January 21, 2009 posted by Linda Basch I want to draw your attention to a moving commentary by Deborah Siegel, “Masculine Mystique, Meet Feminine Mistake,” posted at the Women’s Media Center, in which she raises questions as to why the media seems to latch onto outmoded models of marriage roles, where men are the breadwinners and women are the caretakers of  home and family.  This raised in my mind another scenario we also are seeing today: the high cost of child care.  In this scenario, one or the other of the parenting couple opts to stay home to care for home and family.  Then, what happens when the working partner gets laid off?  As in Deborah’s case, though Deborah works fulltime, those families also fall into a tailspin


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Blog Post Overturns Wrongful Termination

January 16, 2009 posted by Linda Basch I wanted to share with you an exciting victory that came across my desk during the holidays.  After bringing forward sexual harassment charges at Chili’s in August, a server named Rachel Spicuglia was fired two weeks before Christmas.   As a direct result of a quick and passionate response made by her sister, Rebekah Spicuglia,who wrote about the case on the Huffington Post and launched a petition, Brinker International re-hired Rachel.


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TREASURY SECRETARY FORUM--Ms. Foundation President Sara Gould Advises Geithner to Bail Out Responsibly

Posted November 24, 2008 by Linda Basch

Linda Basch: What three recommendations do you have for Timothy Geithner, our next Treasury Secretary?

Sara Gould: First, we must strongly urge that the next Secretary ensure that the $700 billion bailout and other actions designed to address the economic crisis prioritize getting relief to communities that need it most. It’s not enough to rely on support for large banks to trickle down to middle and low-income people who are disproportionately affected by the plummeting economy—particularly when the banks’ share of the bailout came with few regulations and the conditions it did come with are being defied (see Naomi Klein’s article in The Nation).  Instead, the next Treasury Secretary should require that financial institutions use the bailout money for lending to consumers—instead of to boost the value of its shares. In addition to accountability and comprehensive regulations that apply to bailed-out banks and beyond, s/he should insist upon transparency and reveal exactly where the money is going and how it is being used. It is especially critical that the bailout money be used to help people who are facing or already in foreclosure—the majority of whom are likely women and people of color, as they were most likely to receive sub-prime loans in the first place. One promising option is to support FDIC chairperson Sheila Bair’s proposal to use $25 billion of the bailout to provide mortgage relief to homeowners. Her proposal would offer incentives to loan servicers to restructure mortgages, making payments more affordable. Second, an economic stimulus should be passed quickly. It should include immediate relief such as the extension of unemployment benefits as well as programs like job creation and training that will ensure economic stability for low- and middle-income people over the long-term. Any economic stimulus package should be sure to address the urgent needs of those who have been most impacted by the crisis, especially low-income women, women of color and their families. Recent statistics show that women are losing jobs at twice the rate of men. Third, we must return to a system of progressive taxation in which people with high incomes and net worth provide a larger share of tax revenues. New revenue should go towards domestic stimulus programs such as job training and infrastructure rebuilding as well as for key social and economic supports that have been eroded over the last two decades.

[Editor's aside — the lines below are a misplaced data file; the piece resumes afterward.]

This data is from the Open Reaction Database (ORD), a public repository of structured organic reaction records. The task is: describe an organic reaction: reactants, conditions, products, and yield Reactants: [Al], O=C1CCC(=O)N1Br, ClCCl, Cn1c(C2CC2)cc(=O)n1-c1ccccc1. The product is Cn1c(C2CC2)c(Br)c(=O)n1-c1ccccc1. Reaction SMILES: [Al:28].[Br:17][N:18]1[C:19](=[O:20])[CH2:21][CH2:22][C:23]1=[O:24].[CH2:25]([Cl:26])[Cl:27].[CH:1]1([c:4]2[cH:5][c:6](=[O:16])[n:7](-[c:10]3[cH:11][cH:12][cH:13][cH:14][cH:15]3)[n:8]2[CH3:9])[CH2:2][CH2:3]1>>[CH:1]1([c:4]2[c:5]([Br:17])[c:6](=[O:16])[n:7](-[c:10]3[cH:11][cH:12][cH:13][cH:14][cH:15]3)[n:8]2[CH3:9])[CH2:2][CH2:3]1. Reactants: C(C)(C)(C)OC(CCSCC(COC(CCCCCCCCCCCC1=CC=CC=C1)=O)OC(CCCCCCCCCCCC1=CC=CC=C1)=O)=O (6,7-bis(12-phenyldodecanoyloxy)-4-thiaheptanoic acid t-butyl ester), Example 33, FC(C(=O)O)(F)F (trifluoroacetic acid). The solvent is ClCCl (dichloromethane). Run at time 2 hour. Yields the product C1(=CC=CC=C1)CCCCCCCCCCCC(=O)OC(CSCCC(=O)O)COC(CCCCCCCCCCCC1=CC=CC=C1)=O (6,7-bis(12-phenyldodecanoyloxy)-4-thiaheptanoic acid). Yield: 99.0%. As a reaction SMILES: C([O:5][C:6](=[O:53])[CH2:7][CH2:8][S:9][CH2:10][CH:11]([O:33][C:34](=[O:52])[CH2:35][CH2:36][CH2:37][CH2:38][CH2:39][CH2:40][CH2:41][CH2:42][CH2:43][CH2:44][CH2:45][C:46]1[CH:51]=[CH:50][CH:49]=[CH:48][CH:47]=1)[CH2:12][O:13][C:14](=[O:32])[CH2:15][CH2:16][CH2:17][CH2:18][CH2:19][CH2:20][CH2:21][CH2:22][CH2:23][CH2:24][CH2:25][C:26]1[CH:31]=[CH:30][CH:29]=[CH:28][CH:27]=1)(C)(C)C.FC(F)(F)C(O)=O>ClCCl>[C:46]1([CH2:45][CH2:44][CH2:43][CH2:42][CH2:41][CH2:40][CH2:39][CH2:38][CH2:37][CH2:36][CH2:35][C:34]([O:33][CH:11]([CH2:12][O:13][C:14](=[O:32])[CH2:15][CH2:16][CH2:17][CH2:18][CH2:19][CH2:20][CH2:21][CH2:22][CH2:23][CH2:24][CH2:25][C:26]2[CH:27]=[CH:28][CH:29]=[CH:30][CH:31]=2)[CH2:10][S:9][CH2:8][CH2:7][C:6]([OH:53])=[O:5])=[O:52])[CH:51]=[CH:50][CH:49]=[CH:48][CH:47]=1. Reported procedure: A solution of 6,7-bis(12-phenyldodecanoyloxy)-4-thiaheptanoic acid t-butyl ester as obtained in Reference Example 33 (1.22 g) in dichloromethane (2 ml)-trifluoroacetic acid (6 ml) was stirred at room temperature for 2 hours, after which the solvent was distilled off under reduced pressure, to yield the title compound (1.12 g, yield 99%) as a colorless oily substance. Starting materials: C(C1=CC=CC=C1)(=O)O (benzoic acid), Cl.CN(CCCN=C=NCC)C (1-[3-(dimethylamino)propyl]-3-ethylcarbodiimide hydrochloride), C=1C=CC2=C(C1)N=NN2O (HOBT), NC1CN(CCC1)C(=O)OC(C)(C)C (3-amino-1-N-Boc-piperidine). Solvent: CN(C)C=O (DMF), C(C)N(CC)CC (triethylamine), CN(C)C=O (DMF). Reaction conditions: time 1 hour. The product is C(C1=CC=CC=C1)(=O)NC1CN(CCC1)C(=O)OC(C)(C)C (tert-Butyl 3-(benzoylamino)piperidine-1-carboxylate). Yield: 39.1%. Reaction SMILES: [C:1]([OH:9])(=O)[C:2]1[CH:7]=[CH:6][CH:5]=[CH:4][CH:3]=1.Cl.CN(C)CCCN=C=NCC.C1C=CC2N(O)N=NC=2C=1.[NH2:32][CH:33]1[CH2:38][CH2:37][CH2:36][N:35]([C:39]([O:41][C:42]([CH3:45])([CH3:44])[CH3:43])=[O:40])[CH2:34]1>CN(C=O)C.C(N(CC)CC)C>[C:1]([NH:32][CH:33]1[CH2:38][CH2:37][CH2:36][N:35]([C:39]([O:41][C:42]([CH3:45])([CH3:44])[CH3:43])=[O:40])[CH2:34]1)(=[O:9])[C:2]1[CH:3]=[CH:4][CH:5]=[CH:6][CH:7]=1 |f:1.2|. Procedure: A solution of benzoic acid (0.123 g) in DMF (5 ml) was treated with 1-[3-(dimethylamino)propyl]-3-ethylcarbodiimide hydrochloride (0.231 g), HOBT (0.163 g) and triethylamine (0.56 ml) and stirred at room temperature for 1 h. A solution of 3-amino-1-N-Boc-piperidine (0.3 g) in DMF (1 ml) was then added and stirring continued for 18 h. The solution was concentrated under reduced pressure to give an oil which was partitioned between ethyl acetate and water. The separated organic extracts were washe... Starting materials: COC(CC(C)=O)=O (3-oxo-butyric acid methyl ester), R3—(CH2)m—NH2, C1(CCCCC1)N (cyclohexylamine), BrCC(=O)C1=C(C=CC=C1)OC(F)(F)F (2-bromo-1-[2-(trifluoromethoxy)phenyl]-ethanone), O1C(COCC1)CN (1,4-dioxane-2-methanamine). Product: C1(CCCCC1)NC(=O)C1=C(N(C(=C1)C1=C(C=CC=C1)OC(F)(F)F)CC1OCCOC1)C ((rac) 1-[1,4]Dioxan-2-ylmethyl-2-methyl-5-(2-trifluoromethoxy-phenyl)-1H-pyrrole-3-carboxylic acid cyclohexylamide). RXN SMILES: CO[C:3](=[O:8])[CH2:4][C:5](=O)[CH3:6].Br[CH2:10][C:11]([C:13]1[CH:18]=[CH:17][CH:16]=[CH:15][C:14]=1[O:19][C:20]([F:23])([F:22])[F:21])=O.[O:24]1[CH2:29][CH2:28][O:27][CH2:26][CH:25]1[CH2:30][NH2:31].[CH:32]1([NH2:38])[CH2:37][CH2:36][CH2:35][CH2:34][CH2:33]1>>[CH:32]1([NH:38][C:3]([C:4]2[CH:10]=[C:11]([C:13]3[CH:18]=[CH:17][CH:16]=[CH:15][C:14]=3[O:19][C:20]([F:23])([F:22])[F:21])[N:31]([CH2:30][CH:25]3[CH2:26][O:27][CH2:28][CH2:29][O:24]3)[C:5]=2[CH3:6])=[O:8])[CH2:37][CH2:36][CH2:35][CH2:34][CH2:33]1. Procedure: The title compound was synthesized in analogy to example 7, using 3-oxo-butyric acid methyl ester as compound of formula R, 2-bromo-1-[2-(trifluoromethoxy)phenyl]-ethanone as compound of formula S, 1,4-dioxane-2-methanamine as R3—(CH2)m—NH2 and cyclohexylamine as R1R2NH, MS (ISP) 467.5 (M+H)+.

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TRANSITION FORUM--National Women's Law Center Says The Nation Has No Time to Spare

Posted by Marcia D. Greenberger and Nancy Duff Campbell, Co-Presidents, National Women's Law Center Throughout the nation's history, the actions of Congress, the President, and the courts have had a tremendous impact on the progress of women and their families.